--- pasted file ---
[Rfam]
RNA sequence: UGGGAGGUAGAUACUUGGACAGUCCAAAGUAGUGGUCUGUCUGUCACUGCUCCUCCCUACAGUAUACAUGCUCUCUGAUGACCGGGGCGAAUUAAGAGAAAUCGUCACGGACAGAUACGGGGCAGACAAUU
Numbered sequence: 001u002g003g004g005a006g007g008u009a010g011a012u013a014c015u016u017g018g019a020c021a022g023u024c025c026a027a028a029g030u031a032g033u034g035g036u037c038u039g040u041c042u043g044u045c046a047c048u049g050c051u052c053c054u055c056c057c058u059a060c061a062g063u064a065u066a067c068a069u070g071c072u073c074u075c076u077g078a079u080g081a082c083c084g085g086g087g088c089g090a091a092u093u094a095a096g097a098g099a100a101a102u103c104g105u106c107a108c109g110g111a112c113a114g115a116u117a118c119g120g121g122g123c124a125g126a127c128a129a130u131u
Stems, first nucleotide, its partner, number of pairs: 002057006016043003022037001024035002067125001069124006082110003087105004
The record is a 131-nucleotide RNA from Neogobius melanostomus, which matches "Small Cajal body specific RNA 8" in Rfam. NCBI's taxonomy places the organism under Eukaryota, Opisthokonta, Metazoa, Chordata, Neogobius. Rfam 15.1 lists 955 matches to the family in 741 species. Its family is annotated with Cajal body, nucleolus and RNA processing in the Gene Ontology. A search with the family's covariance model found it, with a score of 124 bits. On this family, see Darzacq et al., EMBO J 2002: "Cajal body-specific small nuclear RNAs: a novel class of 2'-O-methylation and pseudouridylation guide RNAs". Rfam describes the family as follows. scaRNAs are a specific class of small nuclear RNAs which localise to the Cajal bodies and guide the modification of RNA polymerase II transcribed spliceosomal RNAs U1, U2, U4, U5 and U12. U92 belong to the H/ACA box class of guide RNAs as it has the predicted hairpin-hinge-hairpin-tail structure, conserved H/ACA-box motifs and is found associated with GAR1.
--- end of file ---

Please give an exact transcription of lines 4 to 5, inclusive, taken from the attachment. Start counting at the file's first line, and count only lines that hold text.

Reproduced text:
Stems, first nucleotide, its partner, number of pairs: 002057006016043003022037001024035002067125001069124006082110003087105004
The record is a 131-nucleotide RNA from Neogobius melanostomus, which matches "Small Cajal body specific RNA 8" in Rfam. NCBI's taxonomy places the organism under Eukaryota, Opisthokonta, Metazoa, Chordata, Neogobius. Rfam 15.1 lists 955 matches to the family in 741 species. Its family is annotated with Cajal body, nucleolus and RNA processing in the Gene Ontology. A search with the family's covariance model found it, with a score of 124 bits. On this family, see Darzacq et al., EMBO J 2002: "Cajal body-specific small nuclear RNAs: a novel class of 2'-O-methylation and pseudouridylation guide RNAs". Rfam describes the family as follows. scaRNAs are a specific class of small nuclear RNAs which localise to the Cajal bodies and guide the modification of RNA polymerase II transcribed spliceosomal RNAs U1, U2, U4, U5 and U12. U92 belong to the H/ACA box class of guide RNAs as it has the predicted hairpin-hinge-hairpin-tail structure, conserved H/ACA-box motifs and is found associated with GAR1.